Frazier Glenn Cross Jr., who also goes by Glenn Miller, 73, was charged Tuesday with trying to kill three other people during the shooting spree.
OVERLAND PARK, KS (KCTV) -
A preliminary hearing date was set Thursday for a white supremacist accused of killing three people in April at two Jewish-related centers in Johnson County.
A Johnson County District Court judge set Frazier Glenn Cross Jr.'s preliminary hearing for Nov. 12, 13 and 14.
Cross, who also goes by Glenn Miller, 73, was charged Tuesday with trying to kill three other people during the shooting spree. The new charges are three counts of attempted murder, one count of aggravated assault and one count of shooting a firearm into a building.
Johnson County prosecutors previously charged him with capital murder and a premeditated first-degree murder charge in the death of three people at two Jewish center shootings. The capital murder charge is eligible for the death penalty in Kansas.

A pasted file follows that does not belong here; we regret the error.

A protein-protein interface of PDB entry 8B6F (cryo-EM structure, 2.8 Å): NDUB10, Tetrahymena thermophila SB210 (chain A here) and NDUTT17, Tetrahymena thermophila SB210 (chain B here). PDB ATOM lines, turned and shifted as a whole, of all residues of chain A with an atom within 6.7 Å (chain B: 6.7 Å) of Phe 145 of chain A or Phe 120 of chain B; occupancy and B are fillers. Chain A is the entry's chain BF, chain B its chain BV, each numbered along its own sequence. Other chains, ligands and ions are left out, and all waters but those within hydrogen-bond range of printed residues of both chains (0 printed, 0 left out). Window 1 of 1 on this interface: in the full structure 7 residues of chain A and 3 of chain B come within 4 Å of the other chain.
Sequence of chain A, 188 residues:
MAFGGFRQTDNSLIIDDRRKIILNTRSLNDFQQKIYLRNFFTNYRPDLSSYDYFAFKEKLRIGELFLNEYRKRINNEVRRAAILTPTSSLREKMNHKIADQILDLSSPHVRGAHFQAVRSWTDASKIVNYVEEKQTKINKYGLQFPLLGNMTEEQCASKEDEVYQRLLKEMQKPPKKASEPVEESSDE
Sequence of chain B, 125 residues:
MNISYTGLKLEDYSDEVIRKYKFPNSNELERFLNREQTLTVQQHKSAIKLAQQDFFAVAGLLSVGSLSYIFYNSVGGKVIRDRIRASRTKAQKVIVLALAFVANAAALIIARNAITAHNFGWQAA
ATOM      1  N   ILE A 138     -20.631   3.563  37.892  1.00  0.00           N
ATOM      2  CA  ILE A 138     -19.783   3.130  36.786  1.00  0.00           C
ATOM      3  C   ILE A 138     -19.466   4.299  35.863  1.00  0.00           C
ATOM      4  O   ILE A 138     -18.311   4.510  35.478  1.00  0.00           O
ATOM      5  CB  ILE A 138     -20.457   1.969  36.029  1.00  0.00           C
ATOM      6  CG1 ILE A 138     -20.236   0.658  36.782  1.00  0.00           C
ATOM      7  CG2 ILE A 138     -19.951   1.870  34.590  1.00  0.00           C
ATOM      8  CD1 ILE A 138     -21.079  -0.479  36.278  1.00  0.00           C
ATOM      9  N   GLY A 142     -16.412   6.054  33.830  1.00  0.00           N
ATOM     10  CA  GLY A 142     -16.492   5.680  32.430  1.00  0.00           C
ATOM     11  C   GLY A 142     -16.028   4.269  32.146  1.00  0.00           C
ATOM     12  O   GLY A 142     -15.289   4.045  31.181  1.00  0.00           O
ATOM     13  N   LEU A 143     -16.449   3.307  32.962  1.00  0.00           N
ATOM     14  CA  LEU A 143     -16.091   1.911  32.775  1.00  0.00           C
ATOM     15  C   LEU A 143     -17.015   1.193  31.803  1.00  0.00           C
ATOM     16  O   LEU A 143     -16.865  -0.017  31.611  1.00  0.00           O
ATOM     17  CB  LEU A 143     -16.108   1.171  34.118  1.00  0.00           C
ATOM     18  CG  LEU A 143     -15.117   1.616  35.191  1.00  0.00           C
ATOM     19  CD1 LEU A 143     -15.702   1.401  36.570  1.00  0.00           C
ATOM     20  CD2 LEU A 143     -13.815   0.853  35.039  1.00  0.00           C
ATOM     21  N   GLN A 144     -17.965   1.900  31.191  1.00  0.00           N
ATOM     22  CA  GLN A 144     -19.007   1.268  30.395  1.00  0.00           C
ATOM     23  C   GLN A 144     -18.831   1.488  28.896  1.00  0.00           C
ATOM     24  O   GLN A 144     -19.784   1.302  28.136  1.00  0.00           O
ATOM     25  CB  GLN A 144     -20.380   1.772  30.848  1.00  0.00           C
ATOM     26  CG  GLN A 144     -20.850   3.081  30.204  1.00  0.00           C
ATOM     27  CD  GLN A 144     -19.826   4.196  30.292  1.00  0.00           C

Cross, who lived in Aurora, MO, is accused of going to the Jewish Community Center of Greater Kansas City at 1 p.m. on April 13 and gunning down 14-year-old Reat Underwood and his 69-year-old grandfather, William Lewis Corporon. Reat Underwood was auditioning for a singing competition and his grandfather was taking him to the event.
After spraying bullets at the center, Cross is accused of driving to the nearby Village Shalom where he allegedly shot and killed Terri LaManno, who every Sunday visited her mother at the assisted living center.
During the course of the shootings, Cross allegedly shot at others. In April, Paul Temme described ducking from gunfire as he tried to get key information to police about the shooter. Click here to read that interview.
Jacob Schreiber, JCC president and CEO, thanked police and prosecutors for their efforts.
"I think the man is going to get what he deserves and I think law enforcement has done a good job with apprehending him and putting him to justice," he said.
The JCC says the past month has been a time for healing. For Temme, the healing is easier with thanks to the community.
"It was a difficult time for me to process it. I hope it was as healing for the victims families as it was for me," Temme said.
Cross remains held on $10 million bond.
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